National Transportation Safety Board (NTSB) investigators examine a self-driving Uber vehicle involved in a fatal accident in Tempe, Arizona, U.S., March 20, 2018. A women was struck and killed by the vehicle on March 18, 2018. National Transportation Safety Board/Handout via REUTERS ATTENTION EDITORS - THIS IMAGE WAS PROVIDED BY A THIRD PARTY. - RC1D00CB6DF0

Uber’s Autonomous Vehicle Program

First of all, an email was sent to the Uber’s executives. It raised concerns about the company’s autonomous vehicle program. It was just a few days before the Uber vehicle killed an innocent pedestrian in Arizona last March.

This important email was sent to the most important people who were managing the Uber’s autonomous vehicle division. It was sent to the head and the other top executives and lawyers. In the email, accusations were raised. There were many misses and drawbacks which had no proper solution, some issues even went ignored, and about the backup drivers who were deprived the proper training.

Serious Concerns Raised

The poor behavior of the operator was usually the cause of accidents. There should be at least two backup drivers in each vehicle.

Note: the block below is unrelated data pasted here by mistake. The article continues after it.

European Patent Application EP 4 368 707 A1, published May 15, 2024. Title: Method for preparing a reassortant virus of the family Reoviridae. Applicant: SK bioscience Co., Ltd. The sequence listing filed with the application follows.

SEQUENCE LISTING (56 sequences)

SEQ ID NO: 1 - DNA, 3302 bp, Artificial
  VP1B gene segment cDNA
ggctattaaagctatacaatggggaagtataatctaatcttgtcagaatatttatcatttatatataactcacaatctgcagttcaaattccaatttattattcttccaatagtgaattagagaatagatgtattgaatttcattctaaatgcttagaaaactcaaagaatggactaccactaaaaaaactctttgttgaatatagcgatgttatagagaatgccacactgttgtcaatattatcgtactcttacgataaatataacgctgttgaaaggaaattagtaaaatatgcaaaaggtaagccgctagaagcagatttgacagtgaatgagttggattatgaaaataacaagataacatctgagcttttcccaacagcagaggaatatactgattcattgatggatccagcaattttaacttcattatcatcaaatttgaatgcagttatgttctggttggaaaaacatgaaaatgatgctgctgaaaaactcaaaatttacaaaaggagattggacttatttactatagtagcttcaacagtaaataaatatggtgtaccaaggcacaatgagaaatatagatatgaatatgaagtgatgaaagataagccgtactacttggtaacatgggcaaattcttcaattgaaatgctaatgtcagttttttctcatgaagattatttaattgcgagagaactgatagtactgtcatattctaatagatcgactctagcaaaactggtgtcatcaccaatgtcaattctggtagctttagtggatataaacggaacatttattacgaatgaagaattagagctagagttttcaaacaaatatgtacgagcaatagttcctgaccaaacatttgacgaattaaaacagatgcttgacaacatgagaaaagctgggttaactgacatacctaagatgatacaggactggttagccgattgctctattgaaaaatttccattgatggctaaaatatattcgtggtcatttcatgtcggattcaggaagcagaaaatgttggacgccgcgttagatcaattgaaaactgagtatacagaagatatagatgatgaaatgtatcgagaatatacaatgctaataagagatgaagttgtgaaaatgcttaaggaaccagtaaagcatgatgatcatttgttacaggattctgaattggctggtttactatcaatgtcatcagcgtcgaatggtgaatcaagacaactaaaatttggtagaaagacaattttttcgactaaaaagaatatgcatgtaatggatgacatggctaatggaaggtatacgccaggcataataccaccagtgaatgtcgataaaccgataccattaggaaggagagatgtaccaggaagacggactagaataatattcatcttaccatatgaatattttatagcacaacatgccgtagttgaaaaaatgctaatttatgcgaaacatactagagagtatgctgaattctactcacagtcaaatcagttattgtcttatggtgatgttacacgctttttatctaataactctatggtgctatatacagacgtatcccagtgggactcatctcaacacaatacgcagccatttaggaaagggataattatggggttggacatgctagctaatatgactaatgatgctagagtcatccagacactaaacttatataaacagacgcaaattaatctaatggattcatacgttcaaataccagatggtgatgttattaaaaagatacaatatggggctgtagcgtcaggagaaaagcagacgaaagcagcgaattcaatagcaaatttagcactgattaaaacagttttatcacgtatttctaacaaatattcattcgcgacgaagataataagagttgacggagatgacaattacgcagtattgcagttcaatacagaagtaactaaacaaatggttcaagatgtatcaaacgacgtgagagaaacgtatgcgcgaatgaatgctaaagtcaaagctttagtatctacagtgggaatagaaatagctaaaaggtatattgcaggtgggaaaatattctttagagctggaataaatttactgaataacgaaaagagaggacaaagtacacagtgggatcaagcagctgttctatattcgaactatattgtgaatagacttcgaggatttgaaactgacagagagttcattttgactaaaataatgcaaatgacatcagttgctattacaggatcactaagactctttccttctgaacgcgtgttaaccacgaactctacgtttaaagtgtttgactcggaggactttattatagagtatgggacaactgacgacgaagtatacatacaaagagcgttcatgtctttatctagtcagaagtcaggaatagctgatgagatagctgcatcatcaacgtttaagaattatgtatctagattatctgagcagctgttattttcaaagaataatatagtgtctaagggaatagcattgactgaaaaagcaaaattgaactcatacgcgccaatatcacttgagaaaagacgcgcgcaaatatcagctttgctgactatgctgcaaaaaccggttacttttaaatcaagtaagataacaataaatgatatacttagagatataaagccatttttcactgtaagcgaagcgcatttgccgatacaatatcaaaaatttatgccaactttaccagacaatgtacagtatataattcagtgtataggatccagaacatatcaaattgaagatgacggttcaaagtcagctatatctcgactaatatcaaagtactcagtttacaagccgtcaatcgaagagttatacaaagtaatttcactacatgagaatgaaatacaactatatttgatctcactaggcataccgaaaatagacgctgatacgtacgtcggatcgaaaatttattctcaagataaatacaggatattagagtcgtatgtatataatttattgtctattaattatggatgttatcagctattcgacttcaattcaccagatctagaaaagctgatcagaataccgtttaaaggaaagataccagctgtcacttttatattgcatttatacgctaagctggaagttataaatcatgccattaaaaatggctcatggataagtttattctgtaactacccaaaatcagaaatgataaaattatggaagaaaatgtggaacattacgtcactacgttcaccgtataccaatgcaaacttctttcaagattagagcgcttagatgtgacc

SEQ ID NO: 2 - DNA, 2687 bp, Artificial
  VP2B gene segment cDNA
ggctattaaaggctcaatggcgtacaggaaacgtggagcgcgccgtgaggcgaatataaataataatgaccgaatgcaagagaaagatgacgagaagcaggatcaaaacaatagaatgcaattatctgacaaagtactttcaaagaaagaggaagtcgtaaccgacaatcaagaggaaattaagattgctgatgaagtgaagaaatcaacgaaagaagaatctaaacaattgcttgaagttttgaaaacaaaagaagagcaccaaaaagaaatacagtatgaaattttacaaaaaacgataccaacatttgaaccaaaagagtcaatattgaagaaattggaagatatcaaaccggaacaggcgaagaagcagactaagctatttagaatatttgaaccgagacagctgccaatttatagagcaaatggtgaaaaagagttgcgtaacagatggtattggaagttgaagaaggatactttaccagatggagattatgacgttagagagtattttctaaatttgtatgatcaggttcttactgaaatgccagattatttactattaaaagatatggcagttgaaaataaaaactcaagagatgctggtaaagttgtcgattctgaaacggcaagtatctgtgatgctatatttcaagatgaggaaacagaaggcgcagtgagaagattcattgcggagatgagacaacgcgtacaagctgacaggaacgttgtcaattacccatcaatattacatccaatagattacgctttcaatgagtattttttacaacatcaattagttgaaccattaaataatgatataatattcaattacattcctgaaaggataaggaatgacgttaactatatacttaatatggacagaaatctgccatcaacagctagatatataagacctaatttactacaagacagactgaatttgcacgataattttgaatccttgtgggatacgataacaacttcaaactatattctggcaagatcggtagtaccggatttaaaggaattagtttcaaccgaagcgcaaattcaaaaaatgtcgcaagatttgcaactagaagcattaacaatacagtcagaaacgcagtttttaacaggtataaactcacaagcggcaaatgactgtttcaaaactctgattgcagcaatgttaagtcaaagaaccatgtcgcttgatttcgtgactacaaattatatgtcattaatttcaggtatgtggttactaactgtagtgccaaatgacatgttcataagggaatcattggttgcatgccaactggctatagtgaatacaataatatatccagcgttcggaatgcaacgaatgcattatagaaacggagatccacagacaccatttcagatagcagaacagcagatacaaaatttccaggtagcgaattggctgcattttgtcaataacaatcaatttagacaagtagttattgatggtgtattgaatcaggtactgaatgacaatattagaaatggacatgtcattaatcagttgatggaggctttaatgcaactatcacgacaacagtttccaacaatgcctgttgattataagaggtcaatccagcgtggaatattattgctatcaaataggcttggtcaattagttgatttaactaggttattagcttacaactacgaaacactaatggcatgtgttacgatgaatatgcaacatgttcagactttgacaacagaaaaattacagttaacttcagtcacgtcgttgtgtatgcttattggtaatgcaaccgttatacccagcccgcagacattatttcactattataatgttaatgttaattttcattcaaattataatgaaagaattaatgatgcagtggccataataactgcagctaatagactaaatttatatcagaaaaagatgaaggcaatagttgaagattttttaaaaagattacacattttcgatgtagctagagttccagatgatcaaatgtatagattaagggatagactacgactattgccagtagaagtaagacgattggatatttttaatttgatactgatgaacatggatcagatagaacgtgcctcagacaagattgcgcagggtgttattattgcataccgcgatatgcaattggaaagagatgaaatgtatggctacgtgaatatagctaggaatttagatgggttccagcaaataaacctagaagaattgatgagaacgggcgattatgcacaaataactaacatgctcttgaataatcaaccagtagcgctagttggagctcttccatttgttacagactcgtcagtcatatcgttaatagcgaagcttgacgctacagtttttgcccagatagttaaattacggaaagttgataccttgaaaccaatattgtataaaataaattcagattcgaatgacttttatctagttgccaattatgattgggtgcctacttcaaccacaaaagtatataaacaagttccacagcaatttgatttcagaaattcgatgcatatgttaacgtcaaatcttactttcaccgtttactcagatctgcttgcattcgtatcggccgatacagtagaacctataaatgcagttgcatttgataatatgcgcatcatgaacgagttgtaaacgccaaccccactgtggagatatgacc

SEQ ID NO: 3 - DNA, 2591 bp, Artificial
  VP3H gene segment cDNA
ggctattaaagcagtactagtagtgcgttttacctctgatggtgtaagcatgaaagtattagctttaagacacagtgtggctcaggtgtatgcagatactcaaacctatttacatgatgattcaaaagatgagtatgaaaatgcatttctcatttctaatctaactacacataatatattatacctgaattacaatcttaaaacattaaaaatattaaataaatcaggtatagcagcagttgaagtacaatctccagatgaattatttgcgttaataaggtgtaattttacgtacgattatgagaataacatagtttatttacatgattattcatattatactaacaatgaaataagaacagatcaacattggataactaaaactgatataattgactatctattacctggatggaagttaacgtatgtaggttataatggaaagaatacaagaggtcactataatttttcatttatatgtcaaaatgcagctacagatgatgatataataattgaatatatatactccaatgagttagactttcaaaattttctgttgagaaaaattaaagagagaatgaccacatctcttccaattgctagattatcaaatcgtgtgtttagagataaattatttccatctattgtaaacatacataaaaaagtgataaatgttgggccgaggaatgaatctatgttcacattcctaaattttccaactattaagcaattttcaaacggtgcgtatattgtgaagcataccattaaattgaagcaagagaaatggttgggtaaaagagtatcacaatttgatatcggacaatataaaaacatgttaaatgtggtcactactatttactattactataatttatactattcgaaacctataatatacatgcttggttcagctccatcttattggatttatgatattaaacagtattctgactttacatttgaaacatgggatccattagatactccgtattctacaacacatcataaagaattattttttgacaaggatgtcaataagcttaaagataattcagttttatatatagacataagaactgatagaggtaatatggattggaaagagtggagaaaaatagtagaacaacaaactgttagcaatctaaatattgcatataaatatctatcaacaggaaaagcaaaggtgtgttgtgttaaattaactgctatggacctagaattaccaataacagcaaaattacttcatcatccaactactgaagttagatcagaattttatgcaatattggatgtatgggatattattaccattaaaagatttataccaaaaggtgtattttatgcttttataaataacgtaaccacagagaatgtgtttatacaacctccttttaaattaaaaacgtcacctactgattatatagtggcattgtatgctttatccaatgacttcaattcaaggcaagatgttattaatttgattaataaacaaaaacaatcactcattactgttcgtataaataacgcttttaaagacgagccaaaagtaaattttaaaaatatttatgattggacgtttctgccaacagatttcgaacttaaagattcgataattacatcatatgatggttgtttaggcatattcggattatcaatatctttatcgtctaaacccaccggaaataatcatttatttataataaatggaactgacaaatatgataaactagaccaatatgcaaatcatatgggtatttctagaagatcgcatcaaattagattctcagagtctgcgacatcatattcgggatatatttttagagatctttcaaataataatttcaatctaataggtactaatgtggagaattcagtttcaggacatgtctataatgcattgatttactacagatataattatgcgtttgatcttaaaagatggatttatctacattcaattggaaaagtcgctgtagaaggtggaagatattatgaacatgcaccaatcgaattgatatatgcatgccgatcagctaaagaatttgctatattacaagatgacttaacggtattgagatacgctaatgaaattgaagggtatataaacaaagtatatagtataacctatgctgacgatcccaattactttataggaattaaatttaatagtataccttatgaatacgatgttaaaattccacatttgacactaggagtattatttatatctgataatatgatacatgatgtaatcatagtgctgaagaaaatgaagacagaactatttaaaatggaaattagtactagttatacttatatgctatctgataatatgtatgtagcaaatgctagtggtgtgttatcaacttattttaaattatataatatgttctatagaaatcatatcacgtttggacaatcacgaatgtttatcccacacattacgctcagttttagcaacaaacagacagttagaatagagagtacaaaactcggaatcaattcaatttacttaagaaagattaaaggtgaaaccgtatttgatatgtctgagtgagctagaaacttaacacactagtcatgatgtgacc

Some days later, the date, 18th March. A self-driving Uber vehicle was found in a cataclysmic collision. And negligent behavior is reported as the driver was streaming “The Voice On Hulu” on her phone at the time of the crash.

The Uber’s vehicles were getting into accidents with a shocking regularity. The vehicle was crashing into things every 15,000 miles.

Near misses reportedly occurred as frequently as every 100 miles, while backup drivers had to take control once every one to three miles. The more miles the fleet drove, the more likely incidents were to arise.

Uber stated that:

“The entire team is focused on safely and responsibly returning to the road in self-driving mode.”

Moreover, the company eventually plans to resume back on the road with the self-driving testing. But it will do so only when the improvements have been implemented. And after it receives authorization from the “Pennsylvania Department of Transportation.”








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